My daughter finds this wholly unacceptable as, much like her father and her extended family, she has wrapped herself up in her faith and finds great comfort and joy in it.

Which of course, led to raised voices and heated arguing and both of them looking to me to resolve the debate. It was as if they both think I know everything. I guess they haven't hit the teenaged stage where they think their parents are dumb as rocks.

The problem is, I can't resolve this issue for them. I don't want to do anything to jeopardize my daughter's faith and I certainly don't want to do anything to drive my son further away from it. But at this moment in my life, I can't honestly encourage a belief in God when I'm not sure I have any myself.

Between my son's death, my other son's violent past and now, more recently, that which I am prohibited from blogging about I'm having a really hard time jumping from the Christian ship while flipping my saviour the bird.

The blanket of faith I once wrapped around myself is now shredded and tattered and threatening to fall apart completely. I'm too busy trying to mend these rips myself that I find myself unable to sew together my son's struggles.

It boils down to I'm still angry. I'm still hurt. And those two things alone can undermine the strongest faith. Add to the mix scientific rational and let's just say, I'm pretty sure Saint Peter won't let me pass through the pearly gates anytime soon.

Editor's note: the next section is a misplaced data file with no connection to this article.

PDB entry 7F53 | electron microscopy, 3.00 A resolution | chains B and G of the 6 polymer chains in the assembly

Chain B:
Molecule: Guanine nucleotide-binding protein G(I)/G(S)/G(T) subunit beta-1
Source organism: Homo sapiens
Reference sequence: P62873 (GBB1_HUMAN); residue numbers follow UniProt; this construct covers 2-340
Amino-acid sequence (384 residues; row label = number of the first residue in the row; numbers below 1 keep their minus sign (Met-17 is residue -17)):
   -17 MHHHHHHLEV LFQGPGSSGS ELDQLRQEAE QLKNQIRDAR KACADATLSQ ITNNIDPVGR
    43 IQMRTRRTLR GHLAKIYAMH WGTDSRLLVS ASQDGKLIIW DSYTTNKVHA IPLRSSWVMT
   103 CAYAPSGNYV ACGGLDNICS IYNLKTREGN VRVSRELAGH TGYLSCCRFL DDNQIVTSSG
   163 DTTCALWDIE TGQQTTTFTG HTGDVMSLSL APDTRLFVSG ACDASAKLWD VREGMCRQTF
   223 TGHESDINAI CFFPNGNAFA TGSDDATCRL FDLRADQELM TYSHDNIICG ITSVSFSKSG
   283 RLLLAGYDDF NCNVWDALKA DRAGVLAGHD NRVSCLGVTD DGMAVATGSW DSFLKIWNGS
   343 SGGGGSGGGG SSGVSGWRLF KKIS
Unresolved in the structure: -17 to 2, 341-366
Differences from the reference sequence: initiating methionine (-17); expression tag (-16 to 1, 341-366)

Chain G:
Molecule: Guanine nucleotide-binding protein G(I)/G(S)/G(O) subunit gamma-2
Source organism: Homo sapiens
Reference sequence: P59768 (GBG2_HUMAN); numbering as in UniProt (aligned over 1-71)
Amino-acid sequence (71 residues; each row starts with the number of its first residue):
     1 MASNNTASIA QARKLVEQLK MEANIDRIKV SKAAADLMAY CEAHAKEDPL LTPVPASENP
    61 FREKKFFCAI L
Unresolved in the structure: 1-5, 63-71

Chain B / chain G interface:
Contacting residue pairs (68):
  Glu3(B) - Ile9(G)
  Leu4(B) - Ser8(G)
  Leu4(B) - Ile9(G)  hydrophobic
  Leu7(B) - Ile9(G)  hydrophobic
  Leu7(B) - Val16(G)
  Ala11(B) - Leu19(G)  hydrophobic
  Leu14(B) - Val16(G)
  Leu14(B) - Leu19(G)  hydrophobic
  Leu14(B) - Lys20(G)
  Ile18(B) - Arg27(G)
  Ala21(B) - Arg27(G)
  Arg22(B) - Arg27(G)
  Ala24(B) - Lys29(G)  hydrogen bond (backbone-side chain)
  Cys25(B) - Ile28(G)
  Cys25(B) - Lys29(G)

Well meaning people have tried to help minister to my shaky faith. But when I hear all the platitudes and promises, all the "God only gives you what you can handle" phrases, I want to kick them. How can I explain to my son how God thought he was strong enough to lose his brother, or how Jumby was obviously strong enough to be saddled with enduring hardship due to torture?

Why are some children born disabled when others are not? Why do some people get brutalized and others not? Why did I lose my child when you still have yours? I have no answers to any of these questions but that doesn't stop them from rattling around in my brain.

For the most part, I try not to dwell on the whys, and I focus my energy into the joys my life is enriched with. But I grapple with my fears and lack of faith every day. The truth is, I have no answers. I ping pong around spirituality in a way that must give Jesus Himself a headache.

If it weren't for the pressing sentimental need to know I'll see my son again one day in the after life, I'd likely throw my bible away and fornicate with Santa Clause. But there are some nights when the grief is so raw and consuming the only thing that keeps me from jumping off a ledge somewhere is the idea of being reunited with my child. I can't deny the comfort that idea of faith has brought me.

With my children waiting for me to impart lasting words of knowledge and to side with one or the other, I floundered.

I looked them square in the eyes and told them, "That's enough. Neither of you are completely right, so stop fighting."

The squawking resumed full force. Apparently my children didn't like the kernel of wisdom I had just imparted.

So I did the only thing I knew to do.

I called their father and handed them the phone.

My faith in his parenting abilities was the only thing I believed in at that moment.

I only wish I could resolve my own spiritual problems so easily.